“Marcelo came in right at the beginning and said, ‘I believe in you. I believe in what you’re doing,’” Suarez said at the UM conference. “But it was more than belief. He said, ‘I’m going to put a $100 million of SoftBank’s money into the Miami ecosystem.’”
However, Claure left SoftBank in early 2022 in a dispute over pay, and SoftBank has been roiled by recent losses in its tech portfolio.
“We were in the middle of a blizzard and the storm has not ended; it has gotten stronger,” Masayoshi Son, SoftBank’s founder and CEO, said in February.
Two Miami companies in SoftBank’s portfolio declined Commercial Observer’s requests for interviews.
But South Florida tech boosters are taking the headlines in stride. They say the broader message is clear: A major investor finally is taking the region seriously.
“Any time you have such a massive venture capital firm putting its money where it’s mouth is — and doing it in such a public way — that’s not only going to turn heads, it’s also going to move bodies,” Joseph Russo, founder and CEO of West Palm Beach startup Emergency Ventures, told CO.
SoftBank, for its part, says it’s not going anywhere. To the contrary, the company is negotiating for office space in Miami’s Wynwood district.
“SoftBank Group is here to stay in Miami and is committed to helping the city continue its growth as a lasting global tech hub. It will continue to invest in companies in Miami and beyond,” a spokeswoman emailed.
South Florida’s tech moment has been a long time coming. The region once seemed positioned for tech glory. IBM famously developed the first personal computer in Boca Raton, and Big Blue employed thousands of workers at its sprawling campus there. But in the late 1980s and early 1990s, IBM dramatically downsized its South Florida operations.
In an effort to regain the lost momentum, South Florida business boosters tried marketing the region as Silicon Beach. Then they rebranded it Internet Coast.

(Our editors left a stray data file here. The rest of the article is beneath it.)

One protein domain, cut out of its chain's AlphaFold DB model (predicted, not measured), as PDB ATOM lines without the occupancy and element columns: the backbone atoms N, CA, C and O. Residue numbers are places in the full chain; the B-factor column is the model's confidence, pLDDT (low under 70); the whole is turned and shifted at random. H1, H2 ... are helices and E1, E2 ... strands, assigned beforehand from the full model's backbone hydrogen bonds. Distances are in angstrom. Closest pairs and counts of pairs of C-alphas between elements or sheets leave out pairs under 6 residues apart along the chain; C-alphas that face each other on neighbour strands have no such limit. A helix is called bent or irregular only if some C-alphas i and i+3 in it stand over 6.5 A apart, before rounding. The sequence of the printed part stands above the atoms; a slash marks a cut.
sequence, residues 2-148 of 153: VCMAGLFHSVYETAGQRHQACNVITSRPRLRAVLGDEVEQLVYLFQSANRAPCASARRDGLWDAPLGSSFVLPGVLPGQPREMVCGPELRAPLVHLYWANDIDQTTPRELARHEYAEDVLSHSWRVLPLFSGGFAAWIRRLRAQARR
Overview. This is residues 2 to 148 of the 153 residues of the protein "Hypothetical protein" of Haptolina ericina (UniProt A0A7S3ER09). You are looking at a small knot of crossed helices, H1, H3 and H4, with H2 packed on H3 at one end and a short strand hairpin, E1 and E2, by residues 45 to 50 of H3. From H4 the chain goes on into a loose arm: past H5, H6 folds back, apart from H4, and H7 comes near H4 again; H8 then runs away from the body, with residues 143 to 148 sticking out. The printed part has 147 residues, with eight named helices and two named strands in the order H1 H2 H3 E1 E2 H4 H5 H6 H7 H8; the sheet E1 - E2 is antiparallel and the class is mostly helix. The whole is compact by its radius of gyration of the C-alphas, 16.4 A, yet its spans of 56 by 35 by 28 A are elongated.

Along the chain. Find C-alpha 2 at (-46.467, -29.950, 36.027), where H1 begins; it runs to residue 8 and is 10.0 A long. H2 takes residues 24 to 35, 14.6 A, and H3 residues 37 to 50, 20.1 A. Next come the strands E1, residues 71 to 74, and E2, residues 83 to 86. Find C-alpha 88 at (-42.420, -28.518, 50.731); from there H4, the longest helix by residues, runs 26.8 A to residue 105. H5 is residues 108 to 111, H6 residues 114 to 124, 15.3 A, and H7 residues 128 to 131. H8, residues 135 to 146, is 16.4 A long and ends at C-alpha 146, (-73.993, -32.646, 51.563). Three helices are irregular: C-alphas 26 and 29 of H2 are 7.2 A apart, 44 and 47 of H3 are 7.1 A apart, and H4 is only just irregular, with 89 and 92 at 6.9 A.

Still, South Florida’s economy stayed stubbornly low-tech, even as tech luminaries bought homes in the region. Netscape Founder Jim Clark and former Apple CEO John Sculley moved to mansions in Palm Beach, and Microsoft’s Bill Gates amassed equestrian properties in Wellington — but they didn’t build new tech companies in South Florida. International trade, finance, real estate and tourism remained the region’s prime drivers.
In 2003, then-Gov. Jeb Bush tried an ambitious new way to spur growth in Florida’s notoriously low-wage economy. He kicked off a $1.5 billion bet on biotech. Bush used state and local subsidies to lure nonprofit research labs to the state. The Scripps Research Institute of San Diego and Germany’s Max Planck Society opened labs in Jupiter, in Palm Beach County, and half a dozen other labs were recruited to other parts of the state.
Bush promised the effort would create tens of thousands of jobs, a flurry of biotech spinoffs and demand for millions of square feet of commercial real estate. Venture capitalists would flock to Florida in search of promising startups. But two decades later, Florida’s biotech bet hasn’t lived up to those hopes.
In 2021, Scripps Florida said it would become part of the University of Florida. That was not what South Florida boosters had hoped for nearly two decades ago — not after Bush personally courted Scripps with $579 million in state and local incentives, the richest economic development subsidy ever granted in Florida.
As it turns out, those setbacks were just potholes on a road to a thriving tech economy.
“We are metamorphosing beyond our old brand — which is a good brand — as the capital of Latin America,” Suarez said. “Now we are stretching out [at] a generational inflection point.”
For all the lofty talk, Suarez seems to acknowledge that the new breed of tech headquarters is likely to operate with largely remote workforces. The asset-light footprint is the opposite of the massive demand for wet labs and office space that Bush had envisioned for South Florida’s biotech industry.
Picsart, for instance, has 1,000 employees globally, but a company spokesperson told CO that Picsart’s headquarters is a “small, temporary space” in Miami Beach’s South Pointe neighborhood.
“Even though companies will be created and capitalized here,” Suarez said, “they will create jobs everywhere.”